Entry opens for May Madness 10 x 5K

Unique format gives first-timers, veterans a chance for fast 50K

By Kevin Spradlin
PeeDeePost.com

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After a two-year hiatus, Doug Dawkins is bringing back the May Madness 50K, a unique 10 x 5K format in which runners have an unusual way to set their 50K personal best.

The event is scheduled for Saturday, May 23 at the J. Robert Gordon Field Trial Area along Ledbetter Road, located between Millstone and Derby roads. It is situated on the Sandhills Game Land area, one of the most extensive and accessible longleaf pine habitats in the state. All 63,000 acres are cared for by the North Carolina Wildlife Resources Commission.

Kevin Spradlin | PeeDeePost.com Doug Dawkins, in red, is shown here at the start of the Derby 50K in November. In May, Dawkins is bringing back the May Madness 10 x 5K event in the Sandhills Game Land area.

Kevin Spradlin | PeeDeePost.com
Doug Dawkins, in red, is shown here at the start of the Derby 50K in November. In May, Dawkins is bringing back the May Madness 10 x 5K event in the Sandhills Game Land area.

Dawkins, a 60-something Rockingham man and director of the annual Bethel Boogie Moonlight 50-miler each June on the outskirts of Ellerbe, said this race was a part of his “wild card” series each year. Last contested in 2012, it worked out pretty well for the 36 runners that completed at least four of the 10 3.1-mile loops.

“The May Madness thing was a pretty good format,” Dawkins said. “I decided to go back to it. I think people had a good time. My understanding is that nobody had done anything quite like that (in 2012). I just through it was a strange idea. I just wanted it to be something interesting. It takes a lot of strategy. Certainly a winner’s going to think about, ‘if I blast out for five or six laps,’ can he still finish? You have to pace yourself.”

Dawkins said he believes part of the appeal is that runners of all abilities are able to hang out at the finish line area in between 5K races.

“They come in, get under a tarp, talked to other people … it had some social aspect to it instead of just going out and running a 50K. You come back in, hang out for 40 minutes, or for 10 minutes (and then run again).”

In 2012, Tommy Neeson won with a cumulative 50K time of 3 hours, 20 minutes and 42 seconds. At a pace of 6:18 per mile, Neeson was nearly an hour ahead of runner-up Marie Ange-Smith, who finished in 4:16:31. Neeson followed Dawkins’ suggestion of a conservative start, finishing his first 5K in 24:56. His next nine 5Ks were between 20:27 and 22:54.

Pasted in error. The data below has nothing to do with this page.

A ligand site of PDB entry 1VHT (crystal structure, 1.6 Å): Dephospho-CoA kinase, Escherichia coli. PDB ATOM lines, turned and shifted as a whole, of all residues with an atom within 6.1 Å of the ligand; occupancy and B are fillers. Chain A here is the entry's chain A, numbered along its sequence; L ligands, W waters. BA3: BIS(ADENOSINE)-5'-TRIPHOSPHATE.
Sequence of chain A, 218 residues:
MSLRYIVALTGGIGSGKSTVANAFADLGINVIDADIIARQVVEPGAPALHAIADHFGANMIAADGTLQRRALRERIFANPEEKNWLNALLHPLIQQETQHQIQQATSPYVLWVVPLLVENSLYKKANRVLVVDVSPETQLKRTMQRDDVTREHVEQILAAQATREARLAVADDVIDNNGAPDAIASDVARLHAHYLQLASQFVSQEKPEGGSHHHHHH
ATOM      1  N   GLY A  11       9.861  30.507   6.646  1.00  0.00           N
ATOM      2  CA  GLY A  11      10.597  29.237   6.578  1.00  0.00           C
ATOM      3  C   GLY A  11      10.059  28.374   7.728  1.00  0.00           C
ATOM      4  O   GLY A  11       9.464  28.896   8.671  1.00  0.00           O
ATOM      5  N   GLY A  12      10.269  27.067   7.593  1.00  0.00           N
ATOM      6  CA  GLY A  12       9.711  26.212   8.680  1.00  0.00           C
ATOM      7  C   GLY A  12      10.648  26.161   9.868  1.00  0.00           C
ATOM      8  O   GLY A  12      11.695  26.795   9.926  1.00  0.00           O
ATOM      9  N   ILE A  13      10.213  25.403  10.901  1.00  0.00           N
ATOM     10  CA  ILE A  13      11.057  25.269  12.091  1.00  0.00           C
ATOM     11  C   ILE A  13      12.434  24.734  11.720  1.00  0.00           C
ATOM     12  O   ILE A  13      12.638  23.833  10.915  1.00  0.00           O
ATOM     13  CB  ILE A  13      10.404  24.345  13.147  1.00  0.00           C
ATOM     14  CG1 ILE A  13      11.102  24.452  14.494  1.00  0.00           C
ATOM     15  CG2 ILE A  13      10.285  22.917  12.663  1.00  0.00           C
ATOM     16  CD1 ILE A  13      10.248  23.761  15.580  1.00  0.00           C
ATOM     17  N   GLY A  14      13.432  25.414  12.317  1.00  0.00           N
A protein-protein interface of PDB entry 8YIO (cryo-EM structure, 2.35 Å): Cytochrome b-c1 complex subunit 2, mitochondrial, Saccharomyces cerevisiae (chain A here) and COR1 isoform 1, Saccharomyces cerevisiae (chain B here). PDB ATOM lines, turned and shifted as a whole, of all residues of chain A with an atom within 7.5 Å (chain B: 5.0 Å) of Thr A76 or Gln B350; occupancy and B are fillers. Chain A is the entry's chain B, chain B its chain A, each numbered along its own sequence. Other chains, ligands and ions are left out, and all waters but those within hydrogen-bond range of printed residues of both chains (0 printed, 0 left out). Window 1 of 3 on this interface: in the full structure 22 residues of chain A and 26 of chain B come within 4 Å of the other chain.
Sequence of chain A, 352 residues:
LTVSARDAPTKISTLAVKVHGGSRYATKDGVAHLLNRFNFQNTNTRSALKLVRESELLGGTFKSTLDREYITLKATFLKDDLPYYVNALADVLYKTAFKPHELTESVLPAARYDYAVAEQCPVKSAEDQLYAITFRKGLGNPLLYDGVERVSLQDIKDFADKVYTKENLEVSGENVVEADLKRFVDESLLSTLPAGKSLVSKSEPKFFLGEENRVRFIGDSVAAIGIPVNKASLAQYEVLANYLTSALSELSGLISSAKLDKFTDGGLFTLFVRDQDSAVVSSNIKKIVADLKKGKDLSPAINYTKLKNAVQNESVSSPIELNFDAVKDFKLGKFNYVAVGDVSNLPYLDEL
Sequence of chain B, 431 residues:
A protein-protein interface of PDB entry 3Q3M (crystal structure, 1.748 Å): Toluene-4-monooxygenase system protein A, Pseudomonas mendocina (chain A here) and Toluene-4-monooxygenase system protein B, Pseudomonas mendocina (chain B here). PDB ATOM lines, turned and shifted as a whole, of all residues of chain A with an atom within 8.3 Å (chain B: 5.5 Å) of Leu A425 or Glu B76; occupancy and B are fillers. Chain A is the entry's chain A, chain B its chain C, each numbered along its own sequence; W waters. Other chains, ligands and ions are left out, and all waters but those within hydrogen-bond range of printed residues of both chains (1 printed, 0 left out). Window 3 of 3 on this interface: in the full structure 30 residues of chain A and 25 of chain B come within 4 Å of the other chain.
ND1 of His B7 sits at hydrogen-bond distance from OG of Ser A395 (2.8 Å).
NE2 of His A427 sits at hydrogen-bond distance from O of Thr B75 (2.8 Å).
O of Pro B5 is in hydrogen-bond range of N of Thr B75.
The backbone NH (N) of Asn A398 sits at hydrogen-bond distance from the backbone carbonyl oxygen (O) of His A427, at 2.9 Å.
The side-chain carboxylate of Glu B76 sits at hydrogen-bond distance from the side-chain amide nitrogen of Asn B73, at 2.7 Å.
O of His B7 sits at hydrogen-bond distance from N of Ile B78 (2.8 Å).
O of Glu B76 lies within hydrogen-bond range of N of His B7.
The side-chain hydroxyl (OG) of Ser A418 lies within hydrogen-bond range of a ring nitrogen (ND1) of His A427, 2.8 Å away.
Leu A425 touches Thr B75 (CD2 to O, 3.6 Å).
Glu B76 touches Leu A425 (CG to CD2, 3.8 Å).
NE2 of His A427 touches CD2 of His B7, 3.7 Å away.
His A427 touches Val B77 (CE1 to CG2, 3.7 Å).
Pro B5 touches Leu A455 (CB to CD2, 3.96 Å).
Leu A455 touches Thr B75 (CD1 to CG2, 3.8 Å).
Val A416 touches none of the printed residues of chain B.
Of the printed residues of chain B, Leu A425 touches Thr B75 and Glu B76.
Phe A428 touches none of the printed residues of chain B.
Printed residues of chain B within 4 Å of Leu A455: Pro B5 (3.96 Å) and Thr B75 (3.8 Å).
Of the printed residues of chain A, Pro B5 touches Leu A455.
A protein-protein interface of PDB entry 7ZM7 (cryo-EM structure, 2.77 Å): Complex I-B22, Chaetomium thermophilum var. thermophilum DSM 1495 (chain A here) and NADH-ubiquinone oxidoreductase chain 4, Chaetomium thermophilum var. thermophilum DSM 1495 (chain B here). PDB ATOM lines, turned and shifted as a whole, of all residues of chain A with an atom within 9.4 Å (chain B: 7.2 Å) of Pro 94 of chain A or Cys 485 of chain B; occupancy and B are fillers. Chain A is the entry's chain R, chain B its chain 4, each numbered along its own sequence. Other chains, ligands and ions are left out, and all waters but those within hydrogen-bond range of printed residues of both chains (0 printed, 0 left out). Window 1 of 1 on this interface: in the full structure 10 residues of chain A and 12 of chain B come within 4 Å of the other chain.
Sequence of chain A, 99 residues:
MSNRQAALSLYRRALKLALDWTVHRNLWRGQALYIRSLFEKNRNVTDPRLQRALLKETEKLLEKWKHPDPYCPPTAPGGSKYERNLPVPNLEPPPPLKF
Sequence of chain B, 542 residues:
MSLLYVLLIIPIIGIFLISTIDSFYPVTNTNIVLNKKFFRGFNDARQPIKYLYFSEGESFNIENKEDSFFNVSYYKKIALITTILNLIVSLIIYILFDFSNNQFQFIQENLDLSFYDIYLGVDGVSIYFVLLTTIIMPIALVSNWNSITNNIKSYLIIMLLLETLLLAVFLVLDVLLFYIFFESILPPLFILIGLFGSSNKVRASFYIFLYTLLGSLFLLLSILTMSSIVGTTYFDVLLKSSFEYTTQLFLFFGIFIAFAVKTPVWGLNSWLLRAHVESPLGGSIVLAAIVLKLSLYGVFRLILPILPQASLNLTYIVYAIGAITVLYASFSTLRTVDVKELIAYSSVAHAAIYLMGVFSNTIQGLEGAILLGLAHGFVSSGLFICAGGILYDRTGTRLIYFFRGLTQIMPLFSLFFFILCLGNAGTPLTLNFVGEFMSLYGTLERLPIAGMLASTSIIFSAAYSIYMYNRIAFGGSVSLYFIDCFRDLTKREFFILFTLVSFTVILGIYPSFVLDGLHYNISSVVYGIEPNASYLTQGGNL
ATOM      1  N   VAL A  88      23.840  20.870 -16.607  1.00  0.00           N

This year’s field will be limited to 100 runners. The cost is $45 per person and there is no race-day registration. The course, which includes sand, dirt, leaves and pine straw, is a single counterclockwise loop — times 10 — takes the path behind the field trials barn towards Ellerbe Tower Road. Going through a wooded area, runner will take the fire line over to Range Road. Runners then will head west and back to the starting area.

Beginning at 7 a.m. and then again at the top of each hour for the next nine hours, runners will set off to complete each 5K loop as quickly as they can — right through the heat and humidity that North Carolina offers in May.

“It’s hot out there,” Dawkins said.

The race is jointly coordinated by Dawkins, the Mangum Track Club, RacENC and the Phantom Trotters. MTC is Richmond County’s running club — and one of the largest in the state — and RacENC is a for-profit timing outfit. As for the Phantom Trotters, “I can’t tell you that,” Dawkins said.

“If I told you that, I’d have to shoot you,” he said. “It’s just there. Nobody could tell you if they’re a Phantom Trotter or not. If they tell you they are, they’re lying.”

There’s no guarantee this event will happen in 2015 — or ever again. The field trials barn is reserved beginning Jan. 1 year on a first-come, first-served basis and though Dawkins works with the Wildlife Resources Commission on a burn crew,  he gets no preference.

“I intend to do it again, as long as I can,” Dawkins said. “Getting the location … I have no guarantee. May Madness may be in July next year.”

A potential solution, perhaps, that would be absolutely fitting the Boogie style.

 

 

Filed in: Hoffman, Latest Headlines, Outdoors, Sports

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